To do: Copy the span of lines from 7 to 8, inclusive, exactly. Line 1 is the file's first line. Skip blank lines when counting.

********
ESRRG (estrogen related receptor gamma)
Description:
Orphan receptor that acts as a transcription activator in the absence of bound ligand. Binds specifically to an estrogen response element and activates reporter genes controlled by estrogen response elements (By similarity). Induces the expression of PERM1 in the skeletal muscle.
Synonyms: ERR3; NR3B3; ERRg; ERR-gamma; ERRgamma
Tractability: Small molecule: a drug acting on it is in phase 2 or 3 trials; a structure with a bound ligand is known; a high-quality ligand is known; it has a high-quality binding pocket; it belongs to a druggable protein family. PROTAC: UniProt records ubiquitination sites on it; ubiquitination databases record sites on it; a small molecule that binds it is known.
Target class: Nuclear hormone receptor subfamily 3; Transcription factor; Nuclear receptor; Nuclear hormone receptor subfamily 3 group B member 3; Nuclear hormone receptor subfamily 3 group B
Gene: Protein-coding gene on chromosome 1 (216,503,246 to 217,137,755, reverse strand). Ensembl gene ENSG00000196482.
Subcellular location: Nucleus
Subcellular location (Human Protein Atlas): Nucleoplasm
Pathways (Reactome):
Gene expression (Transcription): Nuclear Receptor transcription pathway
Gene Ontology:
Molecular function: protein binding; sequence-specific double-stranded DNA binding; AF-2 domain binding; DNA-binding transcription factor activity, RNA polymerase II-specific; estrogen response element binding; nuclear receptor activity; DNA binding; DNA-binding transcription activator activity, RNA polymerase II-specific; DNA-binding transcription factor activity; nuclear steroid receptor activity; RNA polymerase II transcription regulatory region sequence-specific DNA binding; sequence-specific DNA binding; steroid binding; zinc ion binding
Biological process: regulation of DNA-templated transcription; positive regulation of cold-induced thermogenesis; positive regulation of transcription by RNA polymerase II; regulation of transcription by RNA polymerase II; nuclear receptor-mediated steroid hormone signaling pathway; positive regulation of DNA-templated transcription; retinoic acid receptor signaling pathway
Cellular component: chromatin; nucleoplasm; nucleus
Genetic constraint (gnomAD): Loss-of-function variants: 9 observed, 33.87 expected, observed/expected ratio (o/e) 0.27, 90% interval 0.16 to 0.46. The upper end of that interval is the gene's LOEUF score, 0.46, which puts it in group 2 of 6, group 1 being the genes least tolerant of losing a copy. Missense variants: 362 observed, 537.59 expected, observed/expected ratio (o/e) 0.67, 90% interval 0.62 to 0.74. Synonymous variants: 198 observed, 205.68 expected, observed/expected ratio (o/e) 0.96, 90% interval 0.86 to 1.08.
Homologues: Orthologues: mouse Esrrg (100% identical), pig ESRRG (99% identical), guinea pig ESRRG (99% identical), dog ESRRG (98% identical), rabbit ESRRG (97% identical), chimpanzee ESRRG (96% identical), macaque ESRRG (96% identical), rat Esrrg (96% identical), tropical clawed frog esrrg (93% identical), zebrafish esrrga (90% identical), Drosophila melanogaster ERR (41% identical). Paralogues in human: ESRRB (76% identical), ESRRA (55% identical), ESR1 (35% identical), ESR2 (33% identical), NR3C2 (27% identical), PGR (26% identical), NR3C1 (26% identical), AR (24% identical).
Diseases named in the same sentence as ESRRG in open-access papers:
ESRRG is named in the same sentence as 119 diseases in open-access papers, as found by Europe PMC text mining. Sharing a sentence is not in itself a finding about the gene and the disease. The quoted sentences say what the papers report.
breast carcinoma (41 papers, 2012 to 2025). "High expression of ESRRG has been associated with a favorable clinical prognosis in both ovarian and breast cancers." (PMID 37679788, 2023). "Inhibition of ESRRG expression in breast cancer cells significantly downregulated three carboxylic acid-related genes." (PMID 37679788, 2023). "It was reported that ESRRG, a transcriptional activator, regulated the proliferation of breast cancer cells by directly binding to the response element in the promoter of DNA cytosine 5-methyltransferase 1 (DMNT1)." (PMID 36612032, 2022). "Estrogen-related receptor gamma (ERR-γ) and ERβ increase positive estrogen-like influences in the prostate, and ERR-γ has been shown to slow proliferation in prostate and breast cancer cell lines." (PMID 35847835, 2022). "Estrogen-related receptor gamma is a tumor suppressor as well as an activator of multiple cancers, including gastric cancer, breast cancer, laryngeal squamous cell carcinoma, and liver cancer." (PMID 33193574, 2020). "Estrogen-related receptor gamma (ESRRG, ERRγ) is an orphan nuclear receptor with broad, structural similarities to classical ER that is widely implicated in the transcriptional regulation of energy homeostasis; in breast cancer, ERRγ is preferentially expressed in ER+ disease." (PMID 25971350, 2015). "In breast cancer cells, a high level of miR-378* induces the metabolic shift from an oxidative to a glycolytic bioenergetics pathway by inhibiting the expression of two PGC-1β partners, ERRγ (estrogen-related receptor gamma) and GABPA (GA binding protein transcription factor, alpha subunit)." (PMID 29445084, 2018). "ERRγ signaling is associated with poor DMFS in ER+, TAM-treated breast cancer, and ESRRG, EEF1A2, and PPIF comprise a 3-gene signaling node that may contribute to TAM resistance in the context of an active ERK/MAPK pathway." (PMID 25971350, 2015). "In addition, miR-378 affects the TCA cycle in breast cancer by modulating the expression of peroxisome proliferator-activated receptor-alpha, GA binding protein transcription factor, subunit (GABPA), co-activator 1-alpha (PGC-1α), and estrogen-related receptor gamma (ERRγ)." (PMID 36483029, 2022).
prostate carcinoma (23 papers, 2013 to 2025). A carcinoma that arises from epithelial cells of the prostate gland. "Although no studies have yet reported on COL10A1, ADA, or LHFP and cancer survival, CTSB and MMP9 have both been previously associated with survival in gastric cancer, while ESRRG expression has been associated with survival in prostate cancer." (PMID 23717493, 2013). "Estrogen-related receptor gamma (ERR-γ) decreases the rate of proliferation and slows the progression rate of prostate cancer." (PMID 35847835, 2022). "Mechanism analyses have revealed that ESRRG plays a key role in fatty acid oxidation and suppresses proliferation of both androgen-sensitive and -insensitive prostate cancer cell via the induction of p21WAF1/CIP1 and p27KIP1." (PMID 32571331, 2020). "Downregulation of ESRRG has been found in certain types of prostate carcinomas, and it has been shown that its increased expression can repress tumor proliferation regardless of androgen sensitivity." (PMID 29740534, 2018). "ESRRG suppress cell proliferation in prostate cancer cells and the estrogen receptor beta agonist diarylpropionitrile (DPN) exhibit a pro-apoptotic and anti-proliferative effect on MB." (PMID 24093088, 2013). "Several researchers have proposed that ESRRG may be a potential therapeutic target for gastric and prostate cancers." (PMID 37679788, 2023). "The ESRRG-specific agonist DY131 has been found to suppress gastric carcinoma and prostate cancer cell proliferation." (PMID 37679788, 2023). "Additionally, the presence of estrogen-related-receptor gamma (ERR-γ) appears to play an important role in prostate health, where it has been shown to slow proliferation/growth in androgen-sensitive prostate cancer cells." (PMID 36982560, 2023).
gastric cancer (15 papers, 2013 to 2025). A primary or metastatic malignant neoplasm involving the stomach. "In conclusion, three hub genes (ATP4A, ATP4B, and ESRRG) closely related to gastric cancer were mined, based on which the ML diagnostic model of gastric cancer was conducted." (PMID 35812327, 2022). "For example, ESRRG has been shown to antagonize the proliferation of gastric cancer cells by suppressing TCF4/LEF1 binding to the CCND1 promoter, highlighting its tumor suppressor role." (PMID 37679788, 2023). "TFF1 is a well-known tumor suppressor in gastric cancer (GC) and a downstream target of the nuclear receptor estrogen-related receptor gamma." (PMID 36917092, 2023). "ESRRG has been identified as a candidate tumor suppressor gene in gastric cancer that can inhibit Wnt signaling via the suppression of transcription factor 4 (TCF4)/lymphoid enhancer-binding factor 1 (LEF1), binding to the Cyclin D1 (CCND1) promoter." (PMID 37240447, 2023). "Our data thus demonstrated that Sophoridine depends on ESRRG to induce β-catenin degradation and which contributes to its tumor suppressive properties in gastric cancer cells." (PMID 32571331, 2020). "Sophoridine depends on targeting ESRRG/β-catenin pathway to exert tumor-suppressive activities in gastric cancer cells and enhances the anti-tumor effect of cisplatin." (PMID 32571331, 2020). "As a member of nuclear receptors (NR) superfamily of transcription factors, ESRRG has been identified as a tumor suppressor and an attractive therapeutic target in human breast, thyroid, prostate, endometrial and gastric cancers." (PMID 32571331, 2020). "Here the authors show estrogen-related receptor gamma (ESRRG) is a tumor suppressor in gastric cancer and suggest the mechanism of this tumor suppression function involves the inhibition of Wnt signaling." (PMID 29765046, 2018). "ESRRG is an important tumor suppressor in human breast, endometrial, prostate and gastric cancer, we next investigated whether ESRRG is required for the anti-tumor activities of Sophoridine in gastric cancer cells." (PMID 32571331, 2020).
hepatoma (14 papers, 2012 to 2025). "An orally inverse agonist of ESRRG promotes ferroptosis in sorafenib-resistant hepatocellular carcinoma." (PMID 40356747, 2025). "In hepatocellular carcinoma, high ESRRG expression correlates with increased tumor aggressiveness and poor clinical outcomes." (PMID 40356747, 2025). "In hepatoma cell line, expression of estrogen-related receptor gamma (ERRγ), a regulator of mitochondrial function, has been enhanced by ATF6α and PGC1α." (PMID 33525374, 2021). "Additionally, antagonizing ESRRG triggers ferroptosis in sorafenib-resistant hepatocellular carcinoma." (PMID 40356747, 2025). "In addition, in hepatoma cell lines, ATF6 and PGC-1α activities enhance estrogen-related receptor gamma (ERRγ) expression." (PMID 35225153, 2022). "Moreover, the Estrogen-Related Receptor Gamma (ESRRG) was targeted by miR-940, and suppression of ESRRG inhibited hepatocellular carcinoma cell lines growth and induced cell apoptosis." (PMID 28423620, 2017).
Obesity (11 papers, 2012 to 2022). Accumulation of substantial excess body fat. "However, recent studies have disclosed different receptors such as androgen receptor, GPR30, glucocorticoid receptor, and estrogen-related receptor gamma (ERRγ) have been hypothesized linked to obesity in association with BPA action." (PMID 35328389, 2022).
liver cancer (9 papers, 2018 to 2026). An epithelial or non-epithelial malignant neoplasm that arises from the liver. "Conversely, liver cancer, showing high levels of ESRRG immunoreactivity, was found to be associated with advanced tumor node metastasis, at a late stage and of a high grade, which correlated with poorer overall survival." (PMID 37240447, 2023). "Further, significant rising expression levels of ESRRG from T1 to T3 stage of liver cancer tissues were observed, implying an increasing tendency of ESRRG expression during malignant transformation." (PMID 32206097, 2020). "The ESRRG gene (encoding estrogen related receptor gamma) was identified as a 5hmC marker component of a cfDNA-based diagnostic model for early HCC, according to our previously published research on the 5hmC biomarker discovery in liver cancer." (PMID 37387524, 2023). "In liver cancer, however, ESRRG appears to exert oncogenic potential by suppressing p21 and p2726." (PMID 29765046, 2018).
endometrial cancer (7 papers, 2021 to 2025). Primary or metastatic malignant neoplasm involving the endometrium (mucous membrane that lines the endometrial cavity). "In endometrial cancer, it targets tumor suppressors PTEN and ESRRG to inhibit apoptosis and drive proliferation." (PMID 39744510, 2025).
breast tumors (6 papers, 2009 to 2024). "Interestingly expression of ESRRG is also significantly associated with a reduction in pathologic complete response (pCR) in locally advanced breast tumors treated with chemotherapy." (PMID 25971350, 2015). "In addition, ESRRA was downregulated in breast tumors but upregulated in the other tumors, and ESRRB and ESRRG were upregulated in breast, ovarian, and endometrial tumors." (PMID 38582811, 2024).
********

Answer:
Gene: Protein-coding gene on chromosome 1 (216,503,246 to 217,137,755, reverse strand). Ensembl gene ENSG00000196482.
Subcellular location: Nucleus